Buying a home in the East Bay may be the biggest financial decision of your life. Then again, you don’t want to wake up one day after 8 years of being at UC Berkeley and realize you’d spend $250,000 on rent without once considering buying.
Count me as one of the people who wishes she had bought in the 1980s. Or in the 1990s. Back then “The Big One,” the big earthquake was often heralded in the media as a force that would render real estate worthless. “I’ll wait for the Big One to buy” is something everyone has said often. (As opposed to no one said, ever.)
Seriously, that phrase doesn’t seem to come up as much now that the drought and fires have become more present-day dangers.
But The Big One in conjunction with super low rents, if you could score a rent-controlled apartment, made owning a home seem more like an albatross — “I can’t be tied down, man. — rather than a smart financial decision.
Oh, if I knew then what I know now…So please, allow me to share my wisdom!
It’s never too early to start asking a few questions:
- How do you know if it’s the right time to buy a home?
- Can you afford to buy a home? (There are many creative ways to buy!)
- How do you know when it’s the right home?
- Are you up for being a real estate investor, property manager or house hacker?
- Where is the right place to buy a property?
Choosing whether to rent or buy in Berkeley and choosing the right property depends on a few factors.
Your finances are important. But you need to consider your personal goals and limits as well as the situation around a particular Berkeley property — the location, the price, if it has tenants, what the HOA is if it’s a condo, and so much more.
So should you rent or purchase a home, investment property, or condo in Berkeley rather than rent? Start by asking yourself the following questions. (If you’re ready to go, give me a call and we’ll work through this together!)
What are your 3-5 year plans?
In the short term, renting is always cheaper. There are substantially fewer costs involved in renting. Aside from your first and last months’ rent and deposit, there are just utility bills.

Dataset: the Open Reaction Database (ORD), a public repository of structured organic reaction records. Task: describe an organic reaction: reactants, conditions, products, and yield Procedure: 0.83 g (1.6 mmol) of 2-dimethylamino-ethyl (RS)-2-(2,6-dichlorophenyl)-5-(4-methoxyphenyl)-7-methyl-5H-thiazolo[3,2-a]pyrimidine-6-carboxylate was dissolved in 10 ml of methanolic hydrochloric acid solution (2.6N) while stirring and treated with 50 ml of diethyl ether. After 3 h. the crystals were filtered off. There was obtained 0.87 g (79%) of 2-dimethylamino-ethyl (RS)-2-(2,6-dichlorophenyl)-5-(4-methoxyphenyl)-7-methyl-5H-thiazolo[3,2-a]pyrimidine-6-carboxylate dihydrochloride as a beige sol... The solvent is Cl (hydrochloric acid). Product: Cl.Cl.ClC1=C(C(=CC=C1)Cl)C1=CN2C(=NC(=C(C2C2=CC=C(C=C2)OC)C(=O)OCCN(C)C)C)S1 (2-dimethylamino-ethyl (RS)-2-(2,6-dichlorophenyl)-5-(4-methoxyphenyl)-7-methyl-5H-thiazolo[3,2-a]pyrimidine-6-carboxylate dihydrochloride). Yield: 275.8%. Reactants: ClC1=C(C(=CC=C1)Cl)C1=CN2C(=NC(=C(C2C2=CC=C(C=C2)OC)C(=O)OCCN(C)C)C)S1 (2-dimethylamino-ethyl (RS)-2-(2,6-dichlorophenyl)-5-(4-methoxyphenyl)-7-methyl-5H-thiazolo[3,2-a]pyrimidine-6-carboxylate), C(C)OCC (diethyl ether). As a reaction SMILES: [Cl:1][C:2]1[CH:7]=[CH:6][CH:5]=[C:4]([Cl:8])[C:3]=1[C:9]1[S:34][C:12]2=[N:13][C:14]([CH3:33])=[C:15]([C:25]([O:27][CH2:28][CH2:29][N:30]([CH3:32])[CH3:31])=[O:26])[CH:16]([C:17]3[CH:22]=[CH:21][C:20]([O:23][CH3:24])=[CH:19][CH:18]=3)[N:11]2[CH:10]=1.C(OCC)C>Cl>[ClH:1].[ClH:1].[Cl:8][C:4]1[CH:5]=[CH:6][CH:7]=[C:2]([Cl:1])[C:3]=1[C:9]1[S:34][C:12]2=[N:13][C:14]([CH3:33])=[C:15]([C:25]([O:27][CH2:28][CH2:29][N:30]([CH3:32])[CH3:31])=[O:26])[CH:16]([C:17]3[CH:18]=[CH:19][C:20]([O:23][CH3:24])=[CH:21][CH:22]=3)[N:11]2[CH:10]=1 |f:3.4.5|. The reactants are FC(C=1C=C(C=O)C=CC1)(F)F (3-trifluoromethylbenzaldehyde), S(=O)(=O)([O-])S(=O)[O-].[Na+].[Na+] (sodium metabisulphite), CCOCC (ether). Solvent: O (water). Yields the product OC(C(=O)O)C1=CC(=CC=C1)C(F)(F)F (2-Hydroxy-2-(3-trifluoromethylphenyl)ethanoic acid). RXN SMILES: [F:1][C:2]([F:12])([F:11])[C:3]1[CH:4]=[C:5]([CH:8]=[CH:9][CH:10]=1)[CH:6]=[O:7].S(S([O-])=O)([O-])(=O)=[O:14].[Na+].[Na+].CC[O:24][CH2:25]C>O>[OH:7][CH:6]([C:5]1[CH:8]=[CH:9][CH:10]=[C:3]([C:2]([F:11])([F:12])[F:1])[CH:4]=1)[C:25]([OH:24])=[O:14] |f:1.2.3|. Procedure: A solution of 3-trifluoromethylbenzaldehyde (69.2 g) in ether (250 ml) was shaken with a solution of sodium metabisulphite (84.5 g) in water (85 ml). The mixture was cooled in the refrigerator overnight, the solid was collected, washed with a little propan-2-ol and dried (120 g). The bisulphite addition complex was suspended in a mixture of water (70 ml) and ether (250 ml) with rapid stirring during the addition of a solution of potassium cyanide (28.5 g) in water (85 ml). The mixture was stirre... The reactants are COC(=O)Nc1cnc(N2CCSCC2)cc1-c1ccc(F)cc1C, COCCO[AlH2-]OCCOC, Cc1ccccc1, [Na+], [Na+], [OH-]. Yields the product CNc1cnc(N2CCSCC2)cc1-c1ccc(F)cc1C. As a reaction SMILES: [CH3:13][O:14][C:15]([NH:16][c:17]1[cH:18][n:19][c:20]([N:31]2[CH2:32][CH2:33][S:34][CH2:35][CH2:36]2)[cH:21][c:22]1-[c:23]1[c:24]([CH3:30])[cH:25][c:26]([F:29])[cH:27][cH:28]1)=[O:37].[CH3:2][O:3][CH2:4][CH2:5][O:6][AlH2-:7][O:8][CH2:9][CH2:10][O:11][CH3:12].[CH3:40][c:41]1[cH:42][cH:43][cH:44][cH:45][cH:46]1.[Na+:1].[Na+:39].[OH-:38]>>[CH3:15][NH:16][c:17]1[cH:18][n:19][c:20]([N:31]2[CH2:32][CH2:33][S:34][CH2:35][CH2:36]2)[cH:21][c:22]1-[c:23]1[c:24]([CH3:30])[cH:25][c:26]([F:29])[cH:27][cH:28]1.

If you decide to purchase a home in Berkeley there are a number of costs involved.
In addition to a 5% or 20% deposit, you will need to save an additional amount to pay the costs of buying the home; gifts from relatives and even as wedding presents toward a down payment have become very commonplace. Your lender can tell you more about the rules of downpayment gifts.
Other costs include property transfer taxes, possibly lawyers fees and closing costs for the title company and escrow process. And once you do move in, your monthly bills will likely be more than if you were renting.
Berkeley has costs for a BESO environmental analysis.
Interestingly, Berkeley has a program to incentivize homeowners to make seismic improvements such as bracing and bolting a house to the foundation. They will give new home buyers a partial rebate on the transfer tax for making improvements (following their program guidelines).
By the way, you don’t need to memorize all of this! I’ll hand-hold you through the whole process of buying in Berkeley.
Scenarios where buying in Berkeley makes more sense than renting:
When buying in Berkeley, there is a chance that the market could go up substantially in a couple years time, in which case you would have made money. But no one knows for sure what the market is going to do, so it is best to take the risk you feel most comfortable with.
It makes sense to buy a house in Berkeley that you might sell in a few years in the following scenarios:
- It’s a cosmetic fixer, and you’re up for fixing it up before eventually selling. (In 2022, there have been houses that parents bought for their student kids and improved with hundreds of thousands of dollars. They had trouble recovering those upgrades.)
- There is room to make rental income to offset the mortgage.
- The house is located in a highly desirable area that would be easy to rent out if need be.
Caveat: Before you rent out property in Berkeley, or buy a tenant-occupied property, be very familiar with Berkeley’s rental laws.
If it’s a condo you’re purchasing, be sure to factor the HOA fee into the rent to figure out if you’ll be able to break even, and hopefully profit, on your investment!
Calculate how long you plan to stay where you are and if you want to rent out when you’re no longer there.
If you plan to own indefinitely, then purchasing is your best decision. If you plan to stay for only a few years, then renting may make more sense not only financially but for ease.
#GoBears ! 🙂